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FAB Activities and the Five Reasons You Need Them

Happy Monday!

Ever been stuck in a long, boring, unimaginative training filled with presenters who know everything, assume you know nothing, and who are responsible for a giant time suck of your day? Well not with FAB. My team and I attended a FAB training and it was honestly one of the best trainings I have ever attended.

F.A.B. (Fabulous Activities for the Brain) is designed to reinforce academics through movement to address the many different learning styles of students. All of the activities were hands on, relevant and easily adaptable to the students. LOVE!

Here are five reasons you need F.A.B. in your life:

FAB reinforces Common Core Objectives

One of the best parts of this program is how it gets the kids moving with still reinforcing the Common Core learning objectives. During the training, we were introduced to 10 different activities that students could use to improve their skills with money, skip counting, determining less than and greater than, and sight word practice. Inside of the book, the primary learning objective is listed at the top of each page. These activities are perfect to play during recess or to break up long standardized testing practice sessions.

FAB gets the whole body moving

F.A.B. is fabulous (pun intended) because the students are up and moving as they go through the learning activities. Instead of worksheets, students are demonstrating their practice as they retrieve the balls, match the cards, and generally engage in the activities. During the training, we were running after the balls, racing to win, and generally sweating to play the game and we were totally engaged with the process. I really wish that I have known about this when I had a classroom of 14 ten year old boys. Would have been great lol.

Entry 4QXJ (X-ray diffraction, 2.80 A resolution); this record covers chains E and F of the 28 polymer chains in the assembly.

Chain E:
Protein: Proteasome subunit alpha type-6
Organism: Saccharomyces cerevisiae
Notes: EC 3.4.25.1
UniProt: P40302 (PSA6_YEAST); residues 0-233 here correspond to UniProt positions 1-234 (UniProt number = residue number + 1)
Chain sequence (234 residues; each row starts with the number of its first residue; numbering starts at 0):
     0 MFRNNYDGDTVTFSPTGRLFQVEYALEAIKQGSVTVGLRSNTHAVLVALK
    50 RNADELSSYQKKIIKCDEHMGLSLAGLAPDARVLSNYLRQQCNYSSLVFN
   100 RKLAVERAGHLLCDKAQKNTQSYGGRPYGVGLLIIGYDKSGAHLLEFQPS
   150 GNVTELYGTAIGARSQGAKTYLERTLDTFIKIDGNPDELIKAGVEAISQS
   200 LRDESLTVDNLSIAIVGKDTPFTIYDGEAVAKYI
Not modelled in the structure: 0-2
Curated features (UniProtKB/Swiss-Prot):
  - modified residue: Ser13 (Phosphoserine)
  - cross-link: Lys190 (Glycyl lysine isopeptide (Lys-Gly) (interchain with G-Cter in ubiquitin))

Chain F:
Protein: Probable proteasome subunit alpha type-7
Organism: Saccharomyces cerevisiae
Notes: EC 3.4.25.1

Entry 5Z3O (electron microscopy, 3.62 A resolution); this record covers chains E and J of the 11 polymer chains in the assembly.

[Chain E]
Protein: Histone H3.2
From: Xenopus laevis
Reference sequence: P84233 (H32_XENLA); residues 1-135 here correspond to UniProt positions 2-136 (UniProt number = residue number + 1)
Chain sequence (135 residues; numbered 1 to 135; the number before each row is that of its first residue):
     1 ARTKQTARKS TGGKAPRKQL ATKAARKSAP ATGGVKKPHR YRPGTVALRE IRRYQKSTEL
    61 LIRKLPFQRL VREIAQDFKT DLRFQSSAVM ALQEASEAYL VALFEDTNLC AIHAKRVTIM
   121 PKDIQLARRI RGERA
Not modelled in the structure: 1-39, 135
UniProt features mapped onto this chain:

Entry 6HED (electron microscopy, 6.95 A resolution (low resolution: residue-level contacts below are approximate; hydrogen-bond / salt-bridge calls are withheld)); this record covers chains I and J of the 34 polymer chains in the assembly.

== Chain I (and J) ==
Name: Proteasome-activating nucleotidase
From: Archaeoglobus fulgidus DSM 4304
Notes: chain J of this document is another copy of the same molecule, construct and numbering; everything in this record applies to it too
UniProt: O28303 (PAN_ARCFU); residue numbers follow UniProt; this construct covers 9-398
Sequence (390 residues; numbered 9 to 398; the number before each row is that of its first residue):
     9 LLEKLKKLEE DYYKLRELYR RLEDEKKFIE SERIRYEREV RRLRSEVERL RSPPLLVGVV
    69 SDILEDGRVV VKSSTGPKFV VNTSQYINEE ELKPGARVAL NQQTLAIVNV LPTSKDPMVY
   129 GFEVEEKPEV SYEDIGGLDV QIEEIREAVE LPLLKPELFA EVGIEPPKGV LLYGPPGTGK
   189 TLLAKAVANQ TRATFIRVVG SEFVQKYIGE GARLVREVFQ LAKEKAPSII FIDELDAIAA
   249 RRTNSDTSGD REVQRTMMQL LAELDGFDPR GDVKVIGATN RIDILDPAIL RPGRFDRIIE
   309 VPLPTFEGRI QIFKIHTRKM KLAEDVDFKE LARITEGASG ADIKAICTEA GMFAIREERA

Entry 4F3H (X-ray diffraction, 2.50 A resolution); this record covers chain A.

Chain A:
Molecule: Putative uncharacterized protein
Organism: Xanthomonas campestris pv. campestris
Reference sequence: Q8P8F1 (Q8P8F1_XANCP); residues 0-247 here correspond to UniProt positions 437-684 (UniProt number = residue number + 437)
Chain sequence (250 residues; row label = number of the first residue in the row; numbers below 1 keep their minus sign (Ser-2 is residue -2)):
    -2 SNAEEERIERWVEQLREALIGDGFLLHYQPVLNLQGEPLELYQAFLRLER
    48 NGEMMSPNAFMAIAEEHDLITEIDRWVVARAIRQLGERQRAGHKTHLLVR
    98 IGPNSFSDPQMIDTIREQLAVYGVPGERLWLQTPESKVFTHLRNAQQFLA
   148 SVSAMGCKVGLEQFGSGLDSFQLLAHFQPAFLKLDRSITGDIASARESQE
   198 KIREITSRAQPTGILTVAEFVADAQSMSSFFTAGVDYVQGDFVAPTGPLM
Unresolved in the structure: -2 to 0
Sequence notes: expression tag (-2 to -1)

Easily Adaptable

All of the games were super adaptable. I could see simply changing the cards or objectives to suit your needs.
As we were playing my mind started whirring with all of the adaptations I can make with the kids in our program. We played a game of making compound words like pop and corn. I could easily see playing the game with suffixes and prefixes. We played another game with coins, which could have easily been adapted for dollars, tens, and fives to work with money skill.

Another adaptation is the use of scooters.  I saw a group of children playing with scooters in another program that I am in love with. I have memories of playing on scooters in elementary school and having the inevitable crunch of fingers. These scooters have handles to help protect fingers and add stability to the children racing.

I'm currently in the process of making a list of objectives that our students need the most help with to best support the students. With all the prep to get ready for TCAP, I am identifying the top ten skills to review with per grade and adapting the instructions for our tutors. I plan on posting more about test preparation this Wednesday. :)

Use materials you already have

While I'm planning on getting the scooter, many of the games just needed hoops, balls, and index cards. The picture below is simply a cut up pool noodle used as tokens. How cool is that?! After reviewing the items, it was clear that most of these things can be purchased from Dollar Tree.

Balls in a hoop. Who knew?

Alignment with Specials Staff

I love that all of this instruction occurs during specials on Friday in Physical Education. I love how it empowers special teachers and gives them the opportunity to strengthen students minds, as well as their bodies. In my old school, specials teachers weren't really looped into what was happening to the classroom and we weren't looped into their lessons. These FAB activities really create cross over support for all involved.



I was so invigorated by the training. I loved the content and how the presenters modeled it as well. The training was clear and concise, and they were open to all of the adaptations suggested by the participants. Instead of just watching a slide show, we were up playing the games, shooting the balls, flipping the cards, and racing for the money. We were so happy to win a FREE copy of the book to begin planning with our students.

I highly recommend the FAB book as a means of engaging your students. PLEASE, PLEASE, PLEASE go and visit this site. You will be happy that you did.  

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